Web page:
“I know that there is nothing better for men than to be happy and do good while they live.” Ecclesiastes 3:12
Among the many writings of Leo Tolstoy, best known as author of War and Peace, one of classical literature’s most famous works, is an often-overlooked novelette entitled The Death of Ivan Ilyich. I was unaware of it myself before I read an essay about it in the newspaper, which sparked my curiosity enough to sit down and read this little short book.
The story which occurs in the mid to late 1800’s is a rather grim tale about a man, Ivan Ilyich, who is stricken with an unidentifiable and ultimately terminal disease and the resulting physical suffering and mental anguish it caused the poor man. Prior to becoming ill, however, Ivan Ilyich had lived what we might call today an upwardly mobile life. Raised in a good family, handsome, intelligent and well educated in the law he rose in the ranks of his profession to become a distinguished judge. He married well, though the relationship was a bit rocky, had a couple of children, was financially comfortable, and had a nice circle of friends of the proper social status. Overall, one might say he had done quite well. Except, he began to wrestle with his thoughts . . .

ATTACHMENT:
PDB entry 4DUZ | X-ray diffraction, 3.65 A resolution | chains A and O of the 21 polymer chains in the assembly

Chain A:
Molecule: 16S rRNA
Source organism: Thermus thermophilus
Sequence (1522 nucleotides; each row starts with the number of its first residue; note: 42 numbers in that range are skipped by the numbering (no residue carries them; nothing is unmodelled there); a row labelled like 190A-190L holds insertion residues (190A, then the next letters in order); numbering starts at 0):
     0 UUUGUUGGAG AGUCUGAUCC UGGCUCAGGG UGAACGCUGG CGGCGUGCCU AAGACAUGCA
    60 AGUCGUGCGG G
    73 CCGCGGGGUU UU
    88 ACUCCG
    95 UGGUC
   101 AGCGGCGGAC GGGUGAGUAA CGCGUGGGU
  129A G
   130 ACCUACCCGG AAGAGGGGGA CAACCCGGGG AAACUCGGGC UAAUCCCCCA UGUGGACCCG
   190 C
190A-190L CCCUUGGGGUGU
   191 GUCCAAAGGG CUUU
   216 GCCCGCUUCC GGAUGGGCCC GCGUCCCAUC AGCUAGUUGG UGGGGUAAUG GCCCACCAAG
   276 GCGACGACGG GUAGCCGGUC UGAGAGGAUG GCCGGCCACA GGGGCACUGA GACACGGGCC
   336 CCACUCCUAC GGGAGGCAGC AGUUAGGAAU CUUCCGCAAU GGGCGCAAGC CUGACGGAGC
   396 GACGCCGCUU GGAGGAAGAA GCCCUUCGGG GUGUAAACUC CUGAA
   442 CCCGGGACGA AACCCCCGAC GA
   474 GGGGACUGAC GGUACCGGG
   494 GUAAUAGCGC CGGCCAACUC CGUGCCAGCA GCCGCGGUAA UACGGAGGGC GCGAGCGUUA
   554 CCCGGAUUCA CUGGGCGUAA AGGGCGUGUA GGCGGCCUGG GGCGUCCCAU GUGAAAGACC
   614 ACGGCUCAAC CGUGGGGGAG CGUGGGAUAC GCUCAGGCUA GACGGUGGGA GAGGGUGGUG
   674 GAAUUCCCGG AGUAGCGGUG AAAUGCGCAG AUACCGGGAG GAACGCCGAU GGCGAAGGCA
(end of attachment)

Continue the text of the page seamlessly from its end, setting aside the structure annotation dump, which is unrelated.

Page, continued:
“Maybe I didn’t live as I should have?” This thought kept coming into his mind. “But it can’t be that I didn’t live as I should have. I did everything that was supposed to be done,” he said to himself . . .
Reading the book of Ecclesiastes reveals how tormented Solomon became about the same thing. “Meaningless! Meaningless!” he mourns in his essay, “Utterly meaningless! Everything is meaningless.” Yet, it is not that God doesn’t want us to enjoy life, he eventually realizes, but that real pleasure is found in enjoying whatever we have as gifts from God, not in what we accumulate. “I know that there is nothing better for men than to be happy and do good while they live.” Which he concludes means, “Fear God and keep his commandments, for this is the whole duty of man.”
So, this all left me wondering if Tolstoy wrote The Death of Ivan Ilyich as a parable about the book of Ecclesiastes. Perhaps? I don’t know. But whatever his intentions, reading it made me pause and examine my own life. And maybe that’s its real purpose.